Both games have a striking resemblance to Turrican, both in terms of gameplay and sound. It’s funny to think that Loriceil wanted to make a Turrican-clone and actually went out of their way to get Hülsbeck to do the sound, but I’m just speculating. 

According to this, publisher Electro Brain actually packaged stereoscopic Nuoptix 3D glasses with the game, which would make the parallax scrolling backgrounds appear 3Dish. I can’t even imagine this. I felt so sick after playing it for about three hours and went straight to bed.

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Seiklus1

Title: Seiklus
Platform: PC
Date: 2003
Publisher: Independent
Developer: cly5m

I had first learned of Seiklus a few years ago when I was over at the Hardcore Gaming 101 boards, inquiring about what everyone thought the lineage of Fez (2012) was. The topic quickly devolved into a message board boxing match (which is rare for those boards, so I must’ve really asked a bad question…), but before I made it out, someone told me to look up an old PC game from 2003 called Seiklus.

One of the main things that was brought up in that topic (aside from bloodshed) was the idea that there was an “original indie game.” While our excitable gaming media usually insists that Braid (2008) is the game that put indie games on the map, I usually cited Cave Story (2004) as the game that brought pixels and small development teams into vogue. The whole topic seems to cause an endless and bitter debate between hobbyist game historians, so I was glad to find a game that I think quells the issue.

Seiklus, which is Estonian for “adventure,” a tip I got from Wikipedia, was developed by a sole author, the somewhat elusive cly5m, in 2003, using Game Maker. From what I can gauge, this is the first time anything significant had been made in Game Maker, or any game making software targeted at novice computer programmers for that matter. In retrospect, in the history of video games, Seiklus is inevitably a big deal.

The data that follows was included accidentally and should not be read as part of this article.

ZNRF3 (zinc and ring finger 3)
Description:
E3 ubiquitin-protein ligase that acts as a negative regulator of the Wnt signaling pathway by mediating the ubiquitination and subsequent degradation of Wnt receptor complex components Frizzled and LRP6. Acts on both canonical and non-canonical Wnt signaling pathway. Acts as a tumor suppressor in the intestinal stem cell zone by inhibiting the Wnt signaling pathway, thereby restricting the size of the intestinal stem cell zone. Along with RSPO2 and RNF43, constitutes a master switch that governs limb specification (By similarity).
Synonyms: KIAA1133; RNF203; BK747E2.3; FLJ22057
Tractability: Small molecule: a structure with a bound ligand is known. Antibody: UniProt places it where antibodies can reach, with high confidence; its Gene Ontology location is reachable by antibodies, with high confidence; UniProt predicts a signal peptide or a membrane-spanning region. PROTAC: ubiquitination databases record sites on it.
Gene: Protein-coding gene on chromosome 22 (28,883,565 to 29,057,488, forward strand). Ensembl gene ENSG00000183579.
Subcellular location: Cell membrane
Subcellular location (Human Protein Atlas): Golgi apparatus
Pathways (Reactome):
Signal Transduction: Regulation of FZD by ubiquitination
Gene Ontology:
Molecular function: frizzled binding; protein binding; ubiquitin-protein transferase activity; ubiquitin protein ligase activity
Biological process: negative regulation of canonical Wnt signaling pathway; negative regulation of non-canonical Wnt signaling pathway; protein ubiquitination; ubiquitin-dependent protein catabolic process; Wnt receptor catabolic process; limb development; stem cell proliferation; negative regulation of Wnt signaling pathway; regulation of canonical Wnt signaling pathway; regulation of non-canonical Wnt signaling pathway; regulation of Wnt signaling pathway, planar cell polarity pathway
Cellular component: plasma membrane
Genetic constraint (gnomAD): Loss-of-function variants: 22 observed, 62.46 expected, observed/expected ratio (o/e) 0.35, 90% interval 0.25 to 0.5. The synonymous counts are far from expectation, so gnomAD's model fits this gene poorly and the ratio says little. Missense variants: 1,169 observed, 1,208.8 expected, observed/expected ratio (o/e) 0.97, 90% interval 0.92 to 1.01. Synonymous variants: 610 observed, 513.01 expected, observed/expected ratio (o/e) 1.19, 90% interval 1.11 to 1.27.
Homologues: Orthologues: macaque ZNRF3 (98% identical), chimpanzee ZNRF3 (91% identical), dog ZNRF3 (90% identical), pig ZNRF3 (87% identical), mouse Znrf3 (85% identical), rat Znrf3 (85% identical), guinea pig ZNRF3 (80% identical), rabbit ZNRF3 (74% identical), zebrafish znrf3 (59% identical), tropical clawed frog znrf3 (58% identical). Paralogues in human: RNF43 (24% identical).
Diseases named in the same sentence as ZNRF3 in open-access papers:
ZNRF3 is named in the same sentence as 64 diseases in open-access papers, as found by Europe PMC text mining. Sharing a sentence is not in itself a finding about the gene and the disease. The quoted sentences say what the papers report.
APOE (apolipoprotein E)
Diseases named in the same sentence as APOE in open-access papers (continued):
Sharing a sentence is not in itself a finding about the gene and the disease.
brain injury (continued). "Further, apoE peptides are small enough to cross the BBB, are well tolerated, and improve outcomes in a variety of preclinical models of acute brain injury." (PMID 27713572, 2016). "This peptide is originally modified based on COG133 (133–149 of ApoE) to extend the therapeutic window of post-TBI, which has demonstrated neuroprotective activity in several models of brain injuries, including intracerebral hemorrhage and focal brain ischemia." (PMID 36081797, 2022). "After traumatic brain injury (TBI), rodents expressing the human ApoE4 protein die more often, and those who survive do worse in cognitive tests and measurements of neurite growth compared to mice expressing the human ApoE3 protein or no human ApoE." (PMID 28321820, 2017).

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Title: Super Mario World
Platform: SNES
Publisher: Nintendo
Year: 1990

supermarioworld1

There are over seventy user reviews on GameFAQs for this game, most of which are 9/10s and 10/10s. These reviews break down the game into controls, sound, graphics, and replay value, as per typical game review format.

Obviously, the game’s controls are some of the tightest on the system, the graphics spectacular (the game’s sprites are so brightly colored and well animated and that dense world map…< 3), and the music memorable and completely whistle-worthy (every time I or anyone in a video beats a stage, I find myself whistling that end level melody). Only trolls don’t like the game and while there are a large number of people who find Super Mario Bros. 3 to be the best of the series, there are still countless others that claim Super Mario World to be the best Mario game.

Great.

But what is so special about this game? Why do I think it’s the best Mario game? On paper, it’s essentially a reiteration of its predecessor with updated graphics and controls. What is it that makes this game feel…so immense?

When the player starts up a new file, he’s given the option of either going left or right on the world map. Those familiar with the game (and who are not doing a speedrun) will go left first, as that is the path that leads to the first switch in the game. There are a handful of hidden switches on the world map that cause blocks to appear in a number of stages, making them easier or even possible at all. These switches represent one of the biggest changes from Super Mario Bros. 3: the world is no longer broken up into smaller world maps separated by video game logic.